Historical records reveal the distinctive associations of human disturbance and extreme climate change with local extinction of mammals.

PMID:31481618
Wan X , Jiang G , Yan C , He F , Wen R , Gu J , Li X , Ma J , Stenseth NC , Zhang Z
Proceedings of the National Academy of Sciences of the United States of America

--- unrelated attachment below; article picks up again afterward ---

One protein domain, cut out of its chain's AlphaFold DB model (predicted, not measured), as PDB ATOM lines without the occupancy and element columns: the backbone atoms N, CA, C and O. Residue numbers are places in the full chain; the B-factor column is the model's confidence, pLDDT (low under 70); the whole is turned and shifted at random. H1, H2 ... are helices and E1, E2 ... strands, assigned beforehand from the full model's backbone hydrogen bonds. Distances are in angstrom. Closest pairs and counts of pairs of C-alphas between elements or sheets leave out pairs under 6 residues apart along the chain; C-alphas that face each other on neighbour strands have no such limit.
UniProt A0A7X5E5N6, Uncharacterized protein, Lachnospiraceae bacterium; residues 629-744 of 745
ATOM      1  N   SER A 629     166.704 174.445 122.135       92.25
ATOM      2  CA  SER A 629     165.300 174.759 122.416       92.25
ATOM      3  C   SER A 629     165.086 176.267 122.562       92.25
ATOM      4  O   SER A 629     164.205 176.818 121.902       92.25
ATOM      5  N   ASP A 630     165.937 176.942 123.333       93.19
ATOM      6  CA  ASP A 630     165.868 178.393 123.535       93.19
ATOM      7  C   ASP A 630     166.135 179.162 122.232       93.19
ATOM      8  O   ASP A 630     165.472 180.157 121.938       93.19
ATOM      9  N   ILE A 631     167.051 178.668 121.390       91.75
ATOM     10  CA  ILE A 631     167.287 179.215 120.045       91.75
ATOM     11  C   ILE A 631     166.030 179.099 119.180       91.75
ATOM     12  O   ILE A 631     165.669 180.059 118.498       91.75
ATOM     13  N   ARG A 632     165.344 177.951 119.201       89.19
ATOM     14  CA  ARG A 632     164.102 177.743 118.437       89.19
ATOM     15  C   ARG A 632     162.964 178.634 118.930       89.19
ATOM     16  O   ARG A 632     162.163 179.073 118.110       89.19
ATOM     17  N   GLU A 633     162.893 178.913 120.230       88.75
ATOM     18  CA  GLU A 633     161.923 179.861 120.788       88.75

Accelerated anthropogenic impacts and climatic changes are widely considered to be responsible for unprecedented species extinction. However, determining their effects on extinction is challenging owing to the lack of long-term data with high spatial and temporal resolution. In this study, using historical occurrence records of 11 medium- to large-sized mammal species or groups of species in China from 905 BC to AD 2006, we quantified the distinctive associations of anthropogenic stressors (represented by cropland coverage and human population density) and climatic stressors (represented by air temperature) with the local extinction of these mammals. We found that both intensified human disturbances and extreme climate change were associated with the increased local extinction of the study mammals. In the cold phase (the premodern period of China), climate cooling was positively associated with increased local extinction, while in the warm phase (the modern period) global warming was associated with increased local extinction. Interactive effects between human disturbance and temperature change with the local extinction of elephants, rhinos, pandas, and water deer were found. Large-sized mammals, such as elephants, rhinos, and pandas, showed earlier and larger population declines than small-sized ones. The local extinction sensitivities of these mammals to the human population density and standardized temperature were estimated during 1700 to 2000. The quantitative evidence for anthropogenic and climatic associations with mammalian extinction provided insights into the driving processes of species extinction, which has important implications for biodiversity conservation under accelerating global changes.


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